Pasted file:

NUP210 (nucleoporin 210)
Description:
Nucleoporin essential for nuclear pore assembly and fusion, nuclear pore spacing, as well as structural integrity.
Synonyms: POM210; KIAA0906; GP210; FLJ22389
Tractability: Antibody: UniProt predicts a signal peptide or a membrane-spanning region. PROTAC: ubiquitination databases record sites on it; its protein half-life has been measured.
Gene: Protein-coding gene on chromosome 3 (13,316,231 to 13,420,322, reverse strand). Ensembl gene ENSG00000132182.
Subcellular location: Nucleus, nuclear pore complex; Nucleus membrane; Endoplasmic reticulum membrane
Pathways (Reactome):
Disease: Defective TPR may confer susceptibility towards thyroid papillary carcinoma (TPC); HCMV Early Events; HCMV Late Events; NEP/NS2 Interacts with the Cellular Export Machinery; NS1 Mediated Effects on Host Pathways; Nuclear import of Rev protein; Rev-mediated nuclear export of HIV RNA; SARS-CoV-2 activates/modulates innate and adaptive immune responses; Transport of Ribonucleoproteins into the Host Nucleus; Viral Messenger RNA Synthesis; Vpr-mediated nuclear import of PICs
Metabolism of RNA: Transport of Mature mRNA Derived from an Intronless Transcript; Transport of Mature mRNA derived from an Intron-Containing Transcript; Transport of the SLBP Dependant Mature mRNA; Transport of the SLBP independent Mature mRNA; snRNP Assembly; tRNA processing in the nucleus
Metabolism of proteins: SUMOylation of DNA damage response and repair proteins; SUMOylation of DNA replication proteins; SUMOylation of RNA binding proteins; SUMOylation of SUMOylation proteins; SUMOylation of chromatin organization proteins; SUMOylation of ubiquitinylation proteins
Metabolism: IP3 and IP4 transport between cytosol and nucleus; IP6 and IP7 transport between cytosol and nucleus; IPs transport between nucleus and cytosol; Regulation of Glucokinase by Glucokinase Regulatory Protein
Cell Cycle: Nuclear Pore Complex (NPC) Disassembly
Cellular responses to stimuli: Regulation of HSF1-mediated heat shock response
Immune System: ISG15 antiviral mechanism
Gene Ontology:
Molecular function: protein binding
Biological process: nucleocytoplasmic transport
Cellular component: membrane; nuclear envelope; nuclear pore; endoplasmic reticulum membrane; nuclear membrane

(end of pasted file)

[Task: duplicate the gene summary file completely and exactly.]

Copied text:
NUP210 (nucleoporin 210)
Description:
Nucleoporin essential for nuclear pore assembly and fusion, nuclear pore spacing, as well as structural integrity.
Synonyms: POM210; KIAA0906; GP210; FLJ22389
Tractability: Antibody: UniProt predicts a signal peptide or a membrane-spanning region. PROTAC: ubiquitination databases record sites on it; its protein half-life has been measured.
Gene: Protein-coding gene on chromosome 3 (13,316,231 to 13,420,322, reverse strand). Ensembl gene ENSG00000132182.
Subcellular location: Nucleus, nuclear pore complex; Nucleus membrane; Endoplasmic reticulum membrane
Pathways (Reactome):
Disease: Defective TPR may confer susceptibility towards thyroid papillary carcinoma (TPC); HCMV Early Events; HCMV Late Events; NEP/NS2 Interacts with the Cellular Export Machinery; NS1 Mediated Effects on Host Pathways; Nuclear import of Rev protein; Rev-mediated nuclear export of HIV RNA; SARS-CoV-2 activates/modulates innate and adaptive immune responses; Transport of Ribonucleoproteins into the Host Nucleus; Viral Messenger RNA Synthesis; Vpr-mediated nuclear import of PICs
Metabolism of RNA: Transport of Mature mRNA Derived from an Intronless Transcript; Transport of Mature mRNA derived from an Intron-Containing Transcript; Transport of the SLBP Dependant Mature mRNA; Transport of the SLBP independent Mature mRNA; snRNP Assembly; tRNA processing in the nucleus
Metabolism of proteins: SUMOylation of DNA damage response and repair proteins; SUMOylation of DNA replication proteins; SUMOylation of RNA binding proteins; SUMOylation of SUMOylation proteins; SUMOylation of chromatin organization proteins; SUMOylation of ubiquitinylation proteins
Metabolism: IP3 and IP4 transport between cytosol and nucleus; IP6 and IP7 transport between cytosol and nucleus; IPs transport between nucleus and cytosol; Regulation of Glucokinase by Glucokinase Regulatory Protein
Cell Cycle: Nuclear Pore Complex (NPC) Disassembly
Cellular responses to stimuli: Regulation of HSF1-mediated heat shock response
Immune System: ISG15 antiviral mechanism
Gene Ontology:
Molecular function: protein binding
Biological process: nucleocytoplasmic transport
Cellular component: membrane; nuclear envelope; nuclear pore; endoplasmic reticulum membrane; nuclear membrane